First of all, I am curious as to the source behind your statement that 19 of 24 states “did not want” African Americans after the Civil War. I assume that you are referring only to Northern states, as there were actually 36 states in the US after the Civil War. Eleven states seceded during the war, which means there were 25 states that were not part of the Confederacy. In addition, I know of no objective way of saying that some of the Northern states “did not want” African Americans while others did.
If, however, we assume that your premise is correct, I would argue that Northern states did not want African Americans because America was a very racist place in those days. We typically say that the Civil War was fought to free the slaves, and this is true to some degree. However, it was not fought because Northerners believed that African Americans were equal to them or because they wanted to give African Americans equal rights. Instead, most Northerners were deeply racist, taking for granted the idea that white people were inherently superior to black people.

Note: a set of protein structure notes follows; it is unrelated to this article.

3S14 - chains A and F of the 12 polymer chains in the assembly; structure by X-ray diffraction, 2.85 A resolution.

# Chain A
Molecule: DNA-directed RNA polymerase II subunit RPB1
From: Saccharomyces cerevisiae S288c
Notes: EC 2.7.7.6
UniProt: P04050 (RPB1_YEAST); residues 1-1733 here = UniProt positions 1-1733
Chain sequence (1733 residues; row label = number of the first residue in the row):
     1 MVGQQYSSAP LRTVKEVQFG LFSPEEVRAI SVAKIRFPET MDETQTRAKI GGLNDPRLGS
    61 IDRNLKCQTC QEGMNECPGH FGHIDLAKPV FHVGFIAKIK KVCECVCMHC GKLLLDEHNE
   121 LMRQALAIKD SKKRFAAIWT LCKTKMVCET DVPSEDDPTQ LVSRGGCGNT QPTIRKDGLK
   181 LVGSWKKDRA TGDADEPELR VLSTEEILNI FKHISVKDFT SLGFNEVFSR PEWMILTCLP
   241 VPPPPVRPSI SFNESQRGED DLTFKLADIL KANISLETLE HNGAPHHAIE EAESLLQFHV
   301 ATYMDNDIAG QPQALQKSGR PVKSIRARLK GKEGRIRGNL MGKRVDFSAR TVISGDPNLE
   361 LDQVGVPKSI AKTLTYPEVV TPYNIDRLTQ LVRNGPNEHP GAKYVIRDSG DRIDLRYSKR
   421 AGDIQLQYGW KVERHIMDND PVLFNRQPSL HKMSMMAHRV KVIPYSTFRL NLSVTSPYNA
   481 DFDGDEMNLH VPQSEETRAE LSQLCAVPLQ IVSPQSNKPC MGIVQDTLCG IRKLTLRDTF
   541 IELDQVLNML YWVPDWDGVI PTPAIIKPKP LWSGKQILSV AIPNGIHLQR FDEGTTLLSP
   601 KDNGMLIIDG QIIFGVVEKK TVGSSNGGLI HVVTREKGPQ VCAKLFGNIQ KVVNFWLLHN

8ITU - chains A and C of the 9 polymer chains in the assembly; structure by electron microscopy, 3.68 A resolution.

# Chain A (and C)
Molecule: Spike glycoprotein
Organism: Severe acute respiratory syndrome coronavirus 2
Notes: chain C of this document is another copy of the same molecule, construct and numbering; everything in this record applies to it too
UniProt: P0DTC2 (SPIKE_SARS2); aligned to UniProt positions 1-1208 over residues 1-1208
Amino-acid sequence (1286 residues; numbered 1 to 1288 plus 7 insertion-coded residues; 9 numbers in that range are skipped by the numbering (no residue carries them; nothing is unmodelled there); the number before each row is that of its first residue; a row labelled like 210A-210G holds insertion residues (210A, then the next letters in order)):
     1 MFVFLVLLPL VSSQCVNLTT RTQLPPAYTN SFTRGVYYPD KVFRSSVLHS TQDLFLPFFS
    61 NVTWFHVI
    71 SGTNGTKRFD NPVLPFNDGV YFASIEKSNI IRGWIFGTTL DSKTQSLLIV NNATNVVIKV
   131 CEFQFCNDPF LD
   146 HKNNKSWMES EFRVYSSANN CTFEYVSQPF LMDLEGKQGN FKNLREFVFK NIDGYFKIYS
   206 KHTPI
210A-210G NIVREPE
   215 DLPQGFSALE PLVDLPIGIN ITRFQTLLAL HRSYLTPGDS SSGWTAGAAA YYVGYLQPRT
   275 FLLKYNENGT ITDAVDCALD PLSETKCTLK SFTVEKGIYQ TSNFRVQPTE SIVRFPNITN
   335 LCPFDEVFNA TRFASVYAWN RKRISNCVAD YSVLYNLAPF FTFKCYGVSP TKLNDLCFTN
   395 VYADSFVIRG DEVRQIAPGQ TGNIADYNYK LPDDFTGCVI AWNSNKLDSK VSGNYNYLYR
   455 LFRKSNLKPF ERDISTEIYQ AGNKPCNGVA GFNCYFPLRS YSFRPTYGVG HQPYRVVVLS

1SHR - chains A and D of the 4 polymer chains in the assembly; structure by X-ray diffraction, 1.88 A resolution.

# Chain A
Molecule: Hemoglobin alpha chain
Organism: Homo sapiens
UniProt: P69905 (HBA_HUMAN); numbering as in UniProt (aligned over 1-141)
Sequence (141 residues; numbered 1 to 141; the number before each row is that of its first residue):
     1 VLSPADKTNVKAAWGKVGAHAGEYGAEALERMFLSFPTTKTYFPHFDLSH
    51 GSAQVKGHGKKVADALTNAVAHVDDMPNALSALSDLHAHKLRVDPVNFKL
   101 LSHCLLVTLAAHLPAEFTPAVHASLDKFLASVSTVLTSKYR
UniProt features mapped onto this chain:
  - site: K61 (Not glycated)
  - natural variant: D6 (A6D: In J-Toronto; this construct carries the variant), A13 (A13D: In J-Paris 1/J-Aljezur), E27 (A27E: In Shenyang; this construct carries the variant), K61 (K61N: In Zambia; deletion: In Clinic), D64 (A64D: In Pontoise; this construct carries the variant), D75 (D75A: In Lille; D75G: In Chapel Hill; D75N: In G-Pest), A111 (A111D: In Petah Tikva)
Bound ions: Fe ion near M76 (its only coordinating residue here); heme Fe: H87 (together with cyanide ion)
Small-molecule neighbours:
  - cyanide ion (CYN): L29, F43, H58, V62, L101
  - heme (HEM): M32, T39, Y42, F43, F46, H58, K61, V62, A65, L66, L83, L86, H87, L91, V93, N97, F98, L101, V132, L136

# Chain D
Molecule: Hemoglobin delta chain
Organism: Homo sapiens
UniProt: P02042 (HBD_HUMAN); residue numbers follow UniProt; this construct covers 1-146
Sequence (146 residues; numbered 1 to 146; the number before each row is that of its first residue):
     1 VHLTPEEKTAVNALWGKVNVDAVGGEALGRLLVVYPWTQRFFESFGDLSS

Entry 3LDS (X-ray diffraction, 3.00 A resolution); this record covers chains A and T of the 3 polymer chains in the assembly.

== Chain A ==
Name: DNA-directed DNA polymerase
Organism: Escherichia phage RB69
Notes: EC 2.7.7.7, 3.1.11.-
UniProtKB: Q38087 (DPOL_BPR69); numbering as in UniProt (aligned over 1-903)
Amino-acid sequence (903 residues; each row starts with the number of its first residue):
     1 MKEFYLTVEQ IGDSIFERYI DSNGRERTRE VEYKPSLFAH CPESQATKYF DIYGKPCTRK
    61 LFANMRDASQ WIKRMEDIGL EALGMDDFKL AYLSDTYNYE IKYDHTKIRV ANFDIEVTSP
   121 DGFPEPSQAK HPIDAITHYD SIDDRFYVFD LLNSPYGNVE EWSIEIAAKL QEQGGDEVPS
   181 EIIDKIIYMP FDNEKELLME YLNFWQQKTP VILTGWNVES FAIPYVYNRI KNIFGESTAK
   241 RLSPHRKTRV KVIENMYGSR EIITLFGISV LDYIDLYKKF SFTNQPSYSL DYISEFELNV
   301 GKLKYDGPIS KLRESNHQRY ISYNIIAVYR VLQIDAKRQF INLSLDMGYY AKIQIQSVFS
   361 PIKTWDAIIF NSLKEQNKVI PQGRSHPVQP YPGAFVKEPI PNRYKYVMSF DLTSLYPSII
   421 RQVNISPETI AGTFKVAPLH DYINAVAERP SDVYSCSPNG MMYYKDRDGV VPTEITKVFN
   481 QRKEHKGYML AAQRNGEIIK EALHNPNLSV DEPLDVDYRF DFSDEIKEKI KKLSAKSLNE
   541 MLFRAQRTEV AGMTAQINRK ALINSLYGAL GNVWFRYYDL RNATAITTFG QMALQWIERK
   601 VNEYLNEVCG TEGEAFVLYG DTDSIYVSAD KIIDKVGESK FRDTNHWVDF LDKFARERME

Because of this, there were many people in northern states who did not want African Americans in their states. The Territory of Oregon (before it was a state) went as far as to pass legislation banning free blacks from settling in the state. Indiana also barred African Americans. Clearly, there were states where many white people did not want black fellow-citizens.
There are two related reasons for this. First, there was simple racism. Whites did not like blacks and therefore did not want them around. Second, and perhaps more importantly, there was racism mixed with economic factors. Many whites felt that African Americans who came into their states would compete with them for jobs, farmland, and other resources. They did not really mind competing against other whites, but they did not want to have to compete against blacks as those were not people “like them.” For these two reasons, many people in northern states did not want African Americans in their states after the Civil War.